Inclusion, exclusion, unity and diversity

Consensus Western Buddhism” is supposed to be inclusive. That is one of its main themes.

It is a big tent, in which we can be one happy family, respecting each others’ differences, yet celebrating the shared essential core of Buddhism, its fundamental unity. There is no need for discord, because the Consensus includes all types of Buddhism—vipassana, Zen, Tibetan, maybe even Pure Land, who knows. We (of course!) don’t discriminate on the basis of race, sex, ethnicity, sexual orientation, country of origin, musical preference, blah blah blah.

At the same time, Consensus Buddhism beats itself up for failing to fully include everyone. It is almost entirely white, middle class, and is conspicuously failing to reach people born after the ’60s. The Consensus wrings its hands; moans that “we are trying so hard—why don’t they like us?”; and vows to do better, to try even harder to include everyone.

Meanwhile, it actively excludes Buddhists who do not share its concept of “the shared essential core of Buddhism.”

So:

  • Why does Consensus Buddhism fail when it tries to include “everyone”?
  • Why does it deliberately exclude some Buddhists?
  • If my guess is right that the Consensus is crumbling, why is that?

Some of the answers are found in another question:

  • Why try to include everyone in the first place?

Unity and diversity: counter-culture vs. sub-cultures

Should Western Buddhism be one thing? Or should there be many different Western Buddhisms?

Your answer is likely to reflect the way you think about Western society and culture in general. Here are two views:

  • Counter-culture: Western Buddhism is part of a general progressive movement to reform society, culture, and consciousness. It provides spiritual guidance for that movement, as an antidote to the nihilistic consumer capitalism of the mainstream. Western Buddhism brings inner freedom from unhealthy, negative thinking and emotions. The movement for social justice and a sustainable society will bring outer freedom from the mainstream power-structure, which causes war, poverty, and environmental degradation. For the movement to be successful, it needs to include as many people as possible, by providing an alternative, inspiring, coherent vision. Eventually, right consciousness will spread to the mainstream and the movement will have succeeded.
  • Sub-cultures: There are many Western Buddhisms, which serve different sorts of people, with different values and life-styles. Individual Western Buddhists identify with their particular brand of Buddhism, often as an exclusive tribe. A particular Buddhism is intensely meaningful for its members, but it doesn’t try to be universal; it would seem bizarre and meaningless for most people. Individuals and Buddhist organizations may work for social change, but they may have quite different ideas about what change is wanted, and how to bring it about. Buddhism isn’t an alternative to the mainstream, because there no longer is any mainstream.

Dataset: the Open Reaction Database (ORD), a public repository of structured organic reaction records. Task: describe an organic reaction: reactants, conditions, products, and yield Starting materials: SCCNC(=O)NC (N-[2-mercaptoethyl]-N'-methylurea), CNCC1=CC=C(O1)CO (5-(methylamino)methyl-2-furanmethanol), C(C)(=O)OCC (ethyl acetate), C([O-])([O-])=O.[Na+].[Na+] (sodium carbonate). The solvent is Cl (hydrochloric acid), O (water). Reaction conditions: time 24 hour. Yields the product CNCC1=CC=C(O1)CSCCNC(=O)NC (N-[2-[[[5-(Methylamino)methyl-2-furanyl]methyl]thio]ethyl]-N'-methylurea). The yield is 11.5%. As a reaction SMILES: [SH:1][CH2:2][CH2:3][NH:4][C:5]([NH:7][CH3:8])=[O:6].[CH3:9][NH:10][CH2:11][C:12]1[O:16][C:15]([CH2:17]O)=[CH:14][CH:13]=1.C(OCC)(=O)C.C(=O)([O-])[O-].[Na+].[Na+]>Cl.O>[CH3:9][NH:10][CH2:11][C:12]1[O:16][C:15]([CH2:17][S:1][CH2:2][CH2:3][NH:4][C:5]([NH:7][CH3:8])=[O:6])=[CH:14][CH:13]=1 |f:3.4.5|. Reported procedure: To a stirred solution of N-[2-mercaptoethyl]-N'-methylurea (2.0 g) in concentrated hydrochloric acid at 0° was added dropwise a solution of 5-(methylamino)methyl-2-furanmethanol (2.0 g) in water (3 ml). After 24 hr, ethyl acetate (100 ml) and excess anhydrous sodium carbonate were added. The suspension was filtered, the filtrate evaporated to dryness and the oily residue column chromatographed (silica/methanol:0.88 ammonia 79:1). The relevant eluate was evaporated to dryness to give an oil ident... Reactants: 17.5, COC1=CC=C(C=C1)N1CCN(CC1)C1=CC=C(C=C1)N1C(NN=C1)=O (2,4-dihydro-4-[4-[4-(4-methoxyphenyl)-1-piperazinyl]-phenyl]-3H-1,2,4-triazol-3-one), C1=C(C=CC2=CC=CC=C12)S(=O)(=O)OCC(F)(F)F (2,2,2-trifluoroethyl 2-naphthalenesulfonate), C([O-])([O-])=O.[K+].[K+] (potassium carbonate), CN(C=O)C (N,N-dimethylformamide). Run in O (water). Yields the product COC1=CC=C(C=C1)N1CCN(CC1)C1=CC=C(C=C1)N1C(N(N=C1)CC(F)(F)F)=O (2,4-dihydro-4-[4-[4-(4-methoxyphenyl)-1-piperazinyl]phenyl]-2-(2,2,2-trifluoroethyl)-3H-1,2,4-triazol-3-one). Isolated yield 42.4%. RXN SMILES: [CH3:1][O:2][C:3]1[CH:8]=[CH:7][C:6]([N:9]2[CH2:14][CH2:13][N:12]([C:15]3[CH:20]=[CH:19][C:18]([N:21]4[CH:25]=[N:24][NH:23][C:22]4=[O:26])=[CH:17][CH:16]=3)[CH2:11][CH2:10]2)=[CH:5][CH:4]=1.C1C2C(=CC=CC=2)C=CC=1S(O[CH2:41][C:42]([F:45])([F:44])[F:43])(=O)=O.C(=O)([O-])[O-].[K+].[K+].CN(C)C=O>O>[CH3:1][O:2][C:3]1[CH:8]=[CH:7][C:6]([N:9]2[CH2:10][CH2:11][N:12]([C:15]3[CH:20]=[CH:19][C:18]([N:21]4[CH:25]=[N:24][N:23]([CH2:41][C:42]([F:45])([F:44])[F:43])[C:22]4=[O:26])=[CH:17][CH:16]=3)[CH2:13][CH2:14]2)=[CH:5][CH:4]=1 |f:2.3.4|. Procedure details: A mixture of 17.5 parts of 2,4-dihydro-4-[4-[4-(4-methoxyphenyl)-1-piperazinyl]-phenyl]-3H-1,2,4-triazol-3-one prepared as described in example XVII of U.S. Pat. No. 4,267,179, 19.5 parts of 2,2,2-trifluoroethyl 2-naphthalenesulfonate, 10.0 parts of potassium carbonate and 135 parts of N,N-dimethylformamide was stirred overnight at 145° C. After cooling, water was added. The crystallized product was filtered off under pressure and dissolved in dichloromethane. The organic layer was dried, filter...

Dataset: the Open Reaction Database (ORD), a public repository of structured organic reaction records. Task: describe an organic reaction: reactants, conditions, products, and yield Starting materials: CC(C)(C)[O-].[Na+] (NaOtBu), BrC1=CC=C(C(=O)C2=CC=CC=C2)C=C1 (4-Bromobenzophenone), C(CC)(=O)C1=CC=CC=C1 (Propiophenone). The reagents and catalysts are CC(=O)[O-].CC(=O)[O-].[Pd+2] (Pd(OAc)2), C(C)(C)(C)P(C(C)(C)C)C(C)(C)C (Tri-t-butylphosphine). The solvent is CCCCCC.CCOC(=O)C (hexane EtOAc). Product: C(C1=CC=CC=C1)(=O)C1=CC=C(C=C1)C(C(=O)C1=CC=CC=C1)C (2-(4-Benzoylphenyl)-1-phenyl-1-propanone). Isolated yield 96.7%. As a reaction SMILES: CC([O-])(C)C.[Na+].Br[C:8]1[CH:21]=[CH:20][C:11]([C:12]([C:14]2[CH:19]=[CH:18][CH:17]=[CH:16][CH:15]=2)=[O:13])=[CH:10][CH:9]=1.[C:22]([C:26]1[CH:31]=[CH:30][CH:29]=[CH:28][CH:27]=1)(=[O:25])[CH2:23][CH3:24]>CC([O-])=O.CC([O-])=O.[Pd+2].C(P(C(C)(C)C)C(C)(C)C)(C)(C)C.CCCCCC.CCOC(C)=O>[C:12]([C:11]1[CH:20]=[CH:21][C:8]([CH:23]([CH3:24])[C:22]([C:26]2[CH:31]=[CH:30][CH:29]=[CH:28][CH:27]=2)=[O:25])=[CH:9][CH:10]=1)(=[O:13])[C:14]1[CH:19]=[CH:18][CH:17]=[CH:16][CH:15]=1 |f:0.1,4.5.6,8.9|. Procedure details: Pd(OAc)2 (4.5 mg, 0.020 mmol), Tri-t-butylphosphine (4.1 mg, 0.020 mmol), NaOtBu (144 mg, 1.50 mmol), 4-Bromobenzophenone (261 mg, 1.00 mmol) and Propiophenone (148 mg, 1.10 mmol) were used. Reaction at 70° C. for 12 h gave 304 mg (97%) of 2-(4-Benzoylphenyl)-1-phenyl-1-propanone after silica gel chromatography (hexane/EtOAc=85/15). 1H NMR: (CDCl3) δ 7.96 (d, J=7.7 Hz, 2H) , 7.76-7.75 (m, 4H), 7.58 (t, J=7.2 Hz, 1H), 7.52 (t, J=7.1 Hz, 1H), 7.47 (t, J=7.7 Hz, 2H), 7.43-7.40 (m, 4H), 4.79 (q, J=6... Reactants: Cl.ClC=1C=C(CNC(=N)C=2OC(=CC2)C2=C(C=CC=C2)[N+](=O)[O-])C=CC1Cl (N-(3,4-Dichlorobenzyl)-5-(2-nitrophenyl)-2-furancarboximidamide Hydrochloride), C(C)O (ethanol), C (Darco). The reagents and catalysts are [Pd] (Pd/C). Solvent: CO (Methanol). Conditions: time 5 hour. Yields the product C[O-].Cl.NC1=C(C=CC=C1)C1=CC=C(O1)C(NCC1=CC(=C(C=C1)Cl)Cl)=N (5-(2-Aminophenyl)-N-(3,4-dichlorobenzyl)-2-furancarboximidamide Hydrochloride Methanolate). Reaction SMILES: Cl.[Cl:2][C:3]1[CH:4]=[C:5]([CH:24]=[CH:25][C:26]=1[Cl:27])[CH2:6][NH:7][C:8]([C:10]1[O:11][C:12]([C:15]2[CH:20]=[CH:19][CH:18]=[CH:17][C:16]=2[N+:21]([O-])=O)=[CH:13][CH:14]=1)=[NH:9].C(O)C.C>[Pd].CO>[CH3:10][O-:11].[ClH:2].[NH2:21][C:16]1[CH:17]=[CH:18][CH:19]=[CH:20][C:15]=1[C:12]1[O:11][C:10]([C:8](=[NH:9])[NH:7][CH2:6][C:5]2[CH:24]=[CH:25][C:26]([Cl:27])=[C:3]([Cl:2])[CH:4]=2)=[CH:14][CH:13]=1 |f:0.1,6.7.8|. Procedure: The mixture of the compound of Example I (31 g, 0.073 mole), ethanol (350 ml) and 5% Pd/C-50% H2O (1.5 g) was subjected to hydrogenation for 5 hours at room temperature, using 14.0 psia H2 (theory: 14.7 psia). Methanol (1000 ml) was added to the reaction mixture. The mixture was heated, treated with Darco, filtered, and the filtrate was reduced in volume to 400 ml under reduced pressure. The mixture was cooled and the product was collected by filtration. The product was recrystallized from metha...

I suggest that Consensus Buddhism is based on the counter-cultural model. Ideally, it would like to create a single, inclusive, new Western Buddhism, merging the best bits of all Asian traditions with Western values (such as social equality) and methods (such as psychotherapy). It is based on a supposed essential, shared core of all forms of Buddhism: meditation plus liberal ethics.

Unfortunately, much of Western Buddhist reality is more like the sub-cultural model. For the leaders of the Consensus, this creates an on-going tension or uncertainty. Can they unify all the various Western Buddhisms into a single force? Or is the best they can manage a federation that includes distinct approaches based on different Asian traditions, suitably modernized? I’ll write more on this later, discussing Joseph Goldstein’s book One Dharma: The Emerging Western Buddhism, which grapples with that confusion.

In another post, I will suggest that neither model—counter-culture or sub-cultures—is the way forward. They are both already obsolete; the counter-culture ended in 1972-74, and the era of sub-cultures has also passed.

Different kinds of difference

Western Buddhists could be categorized in different ways. Of course, none of these categories are “real”; they are just ways of looking at differences, which might or might not be useful for particular purposes. On this page, I’m concerned with who is included in the Consensus, and who is excluded, and why.